g) Safe access arrangements: In a chimney, proper and safe access arrangements are to be made to reach higher levels and working decks. Modular staging towers should be erected to encase the ladders, which should be strong, stable and broad-based. These must be adequately braced and secured. A number of instances have been noted where the staging towers have buckled when a height of more than 90.00 m has been achieved. An investigation into such accidents has revealed that the main reasons for such happenings have been inadequate base width, provision of lesser number of bracings or worker's tendency to remove a clamp or bolt from the lower parts of the tower for use at higher levels.
An effective way to brace the staging tower is to provide anchorage hooks at regular height intervals in the chimney shell during its construction and later, to tie the tower to these anchorage hooks.
h) Safe passenger hoist: The passenger hoist provided for carrying workers to various work fronts should be made fully safe. The capacity of the winch for the passenger cage should be kept in view while deciding the maximum number of workers that can ride the passenger cage. Only double drum, double rope hoist should be used for passenger cage. The access platform, or cage, should be provided with an upper limit switch, an emergency stop button and a cushioned base for shockproof landing on the ground.
i) Safety mesh: A nylon mesh should be provided all around, covering the outer hanging scaffold, the working deck and the top deck during slip forming work. The nylon mesh shall protect the workers and prevent the goods slipped down from the decks from falling. A similar mesh should be provided on the inner face of decks as well.
j) Warning signs: The area around the chimney should be cordoned off at ground level and no person should be allowed to enter it without wearing safety helmet or without permission. Accident prone areas on the ground level should have red indication lamps during night and the warning signs during day displaying 'Danger', 'Men working overhead', 'Beware of falling objects' etc.

Workers’ protection equipment
Workers engaged on chimney construction should be provided with proper safety equipment to avoid any injury. The worker protection equipment is explained below:
a) Safety helmets: No worker should be allowed to enter the chimney area unless he/she is wearing a safety helmet, irrespective of his/her working level i.e. ground level or higher levels. Workers normally do not find it convenient to work with safety helmets on. They take off their helmets and put them aside once they are permitted entry to their work-fronts. Such a tendency should be curbed. Workers should be habituated of working with helmets on their heads. A regular check against non-wearing of helmets should be performed by the supervisors.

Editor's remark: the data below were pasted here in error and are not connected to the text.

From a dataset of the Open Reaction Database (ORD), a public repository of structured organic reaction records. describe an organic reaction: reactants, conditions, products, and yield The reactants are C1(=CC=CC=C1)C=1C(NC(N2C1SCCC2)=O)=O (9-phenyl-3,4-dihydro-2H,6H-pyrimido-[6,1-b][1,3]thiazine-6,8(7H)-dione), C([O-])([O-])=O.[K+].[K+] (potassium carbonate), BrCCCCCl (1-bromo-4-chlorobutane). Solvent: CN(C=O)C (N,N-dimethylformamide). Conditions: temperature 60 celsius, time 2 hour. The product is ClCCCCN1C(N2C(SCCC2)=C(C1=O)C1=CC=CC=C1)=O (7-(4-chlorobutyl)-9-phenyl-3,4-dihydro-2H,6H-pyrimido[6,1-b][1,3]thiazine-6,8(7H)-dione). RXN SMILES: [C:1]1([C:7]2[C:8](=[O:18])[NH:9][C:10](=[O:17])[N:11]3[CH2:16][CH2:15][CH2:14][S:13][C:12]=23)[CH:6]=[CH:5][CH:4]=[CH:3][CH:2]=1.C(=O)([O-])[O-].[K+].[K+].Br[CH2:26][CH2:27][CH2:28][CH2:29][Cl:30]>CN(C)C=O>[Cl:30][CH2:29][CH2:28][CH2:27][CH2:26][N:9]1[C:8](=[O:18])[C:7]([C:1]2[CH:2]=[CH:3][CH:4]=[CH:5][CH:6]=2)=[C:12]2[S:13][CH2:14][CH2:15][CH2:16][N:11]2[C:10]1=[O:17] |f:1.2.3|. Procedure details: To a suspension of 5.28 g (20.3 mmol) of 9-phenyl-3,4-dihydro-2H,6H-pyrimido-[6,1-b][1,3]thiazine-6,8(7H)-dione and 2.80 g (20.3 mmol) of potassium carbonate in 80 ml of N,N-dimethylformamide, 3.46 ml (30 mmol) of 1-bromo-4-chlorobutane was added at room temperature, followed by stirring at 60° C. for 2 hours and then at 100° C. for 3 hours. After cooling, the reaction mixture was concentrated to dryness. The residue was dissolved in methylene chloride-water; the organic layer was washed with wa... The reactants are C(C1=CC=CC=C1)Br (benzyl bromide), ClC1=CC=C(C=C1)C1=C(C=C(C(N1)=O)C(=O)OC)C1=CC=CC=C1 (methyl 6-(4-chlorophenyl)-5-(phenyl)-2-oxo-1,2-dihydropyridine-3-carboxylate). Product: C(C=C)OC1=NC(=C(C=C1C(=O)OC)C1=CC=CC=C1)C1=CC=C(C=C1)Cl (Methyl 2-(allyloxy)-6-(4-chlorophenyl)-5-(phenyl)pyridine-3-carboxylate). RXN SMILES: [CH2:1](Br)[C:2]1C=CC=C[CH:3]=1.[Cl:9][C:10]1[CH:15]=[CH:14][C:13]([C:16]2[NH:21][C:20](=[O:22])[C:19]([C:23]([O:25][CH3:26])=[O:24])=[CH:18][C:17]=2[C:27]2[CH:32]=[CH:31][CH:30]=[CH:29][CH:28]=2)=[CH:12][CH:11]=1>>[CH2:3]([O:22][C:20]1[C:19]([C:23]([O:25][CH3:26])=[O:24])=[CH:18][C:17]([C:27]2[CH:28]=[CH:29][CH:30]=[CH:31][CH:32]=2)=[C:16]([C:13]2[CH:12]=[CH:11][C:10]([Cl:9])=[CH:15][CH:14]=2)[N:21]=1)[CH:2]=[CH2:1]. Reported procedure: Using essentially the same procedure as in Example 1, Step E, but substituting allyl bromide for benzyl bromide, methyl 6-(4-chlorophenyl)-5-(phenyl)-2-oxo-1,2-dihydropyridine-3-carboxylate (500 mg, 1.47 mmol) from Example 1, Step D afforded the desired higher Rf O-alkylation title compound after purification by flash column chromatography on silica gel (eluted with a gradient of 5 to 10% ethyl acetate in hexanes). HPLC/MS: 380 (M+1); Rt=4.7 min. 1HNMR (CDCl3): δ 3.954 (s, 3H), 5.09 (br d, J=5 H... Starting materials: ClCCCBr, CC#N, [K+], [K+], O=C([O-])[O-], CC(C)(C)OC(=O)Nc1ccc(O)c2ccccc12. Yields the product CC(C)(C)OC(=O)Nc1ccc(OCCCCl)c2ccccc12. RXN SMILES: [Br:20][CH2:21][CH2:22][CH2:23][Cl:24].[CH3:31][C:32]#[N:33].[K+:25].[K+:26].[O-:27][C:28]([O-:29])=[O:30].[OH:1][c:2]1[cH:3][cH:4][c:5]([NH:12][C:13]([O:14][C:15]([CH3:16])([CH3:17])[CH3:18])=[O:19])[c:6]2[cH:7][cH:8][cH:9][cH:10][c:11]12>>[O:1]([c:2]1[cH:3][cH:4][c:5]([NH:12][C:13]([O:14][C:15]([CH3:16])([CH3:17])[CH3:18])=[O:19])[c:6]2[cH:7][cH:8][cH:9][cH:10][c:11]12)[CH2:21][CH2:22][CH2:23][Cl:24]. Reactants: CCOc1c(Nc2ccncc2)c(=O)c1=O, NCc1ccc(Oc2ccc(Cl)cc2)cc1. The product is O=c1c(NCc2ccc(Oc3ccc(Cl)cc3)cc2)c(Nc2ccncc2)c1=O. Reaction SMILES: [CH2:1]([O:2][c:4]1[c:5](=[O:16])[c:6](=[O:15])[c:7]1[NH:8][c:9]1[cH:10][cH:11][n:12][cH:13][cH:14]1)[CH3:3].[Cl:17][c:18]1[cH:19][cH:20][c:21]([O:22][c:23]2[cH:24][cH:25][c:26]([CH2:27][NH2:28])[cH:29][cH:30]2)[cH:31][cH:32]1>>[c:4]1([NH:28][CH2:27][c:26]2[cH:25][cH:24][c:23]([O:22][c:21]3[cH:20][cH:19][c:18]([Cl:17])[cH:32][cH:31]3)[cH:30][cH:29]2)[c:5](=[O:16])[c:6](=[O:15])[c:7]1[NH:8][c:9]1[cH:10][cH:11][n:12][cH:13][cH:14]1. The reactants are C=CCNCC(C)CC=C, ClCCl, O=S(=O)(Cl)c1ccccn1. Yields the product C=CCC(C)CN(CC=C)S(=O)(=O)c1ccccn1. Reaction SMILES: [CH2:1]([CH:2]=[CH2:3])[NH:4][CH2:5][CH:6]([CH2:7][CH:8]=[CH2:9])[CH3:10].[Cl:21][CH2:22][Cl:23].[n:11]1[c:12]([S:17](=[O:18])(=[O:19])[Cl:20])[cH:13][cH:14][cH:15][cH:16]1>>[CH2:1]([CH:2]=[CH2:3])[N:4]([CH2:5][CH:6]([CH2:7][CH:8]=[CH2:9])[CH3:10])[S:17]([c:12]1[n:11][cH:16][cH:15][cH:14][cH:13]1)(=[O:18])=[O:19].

b) Safety belts: All the workers working in the unprotected areas or on the upper decks should wear safety belts which can save them from slipping down.
c) Gas masks: In thermal projects, a number of power production units are planned together. A unit is built, commissioned, starts producing power and work on the next unit is taken up. Often, there are chances that a chimney is in operation near the chimney under construction. Whenever there exist functioning chimneys near the chimney under construction, there is always a possibility of exposure to obnoxious gases.
Precautions should be taken to protect the workers from such attacks which may prove fatal, as the gases are poisonous. As an immediate precaution, workers should be provided with gas masks which they must wear as and when the gas blows in their direction. A watch over the direction of gas should be kept.
d) First Aid Boxes: During the construction of chimney, well-equipped First Aid Boxes should be provided on all working decks and workers should be educated about their use. Normally, first aid boxes are provided in the first instance, but are never upgraded or replaced after their use. Such a tendency should be avoided.

Equipment Maintenance and other Aspects
In addition to taking Accident Prevention Measures and providing Safety Equipment to workers, regular maintenance of equipment is very important to avoid its breakdown which may lead to accidents at site. Some of the commonly used equipment is discussed here:
a) Winches: Winches, or friction hoists, under use should be regularly maintained against any break downs, gear failures or such mechanical faults. All winches should be provided with auto-cut magnetic brakes which should act instantly in the event of power-failures.
b) Wire ropes: All wire ropes should be regularly lubricated, inspected and maintained. Splicing of wire ropes should not be allowed. There shouldn't be any kinks in the wire ropes. No loads should be allowed to rest on wire ropes. Any wear or tear in wire ropes, when noted, should be immediately repaired. Wire ropes should not be over-stretched. These should be replaced by new ones before subjected to prolonged use. All wire ropes should conform to IS specifications.
c) Lighting: All lighting fixtures should be kept in proper functioning condition. Sufficient illumination of all work fronts is essential. Emergency lights should be kept on all working decks to avoid panic among workers during power failures. Intermediate platforms, when being worked upon, become pitch dark during power failures and panic among workers is obvious. Diesel operated machinery and diesel generators should be provided at site and essential lighting equipment and fixtures should be connected to these for instant change over during power failures.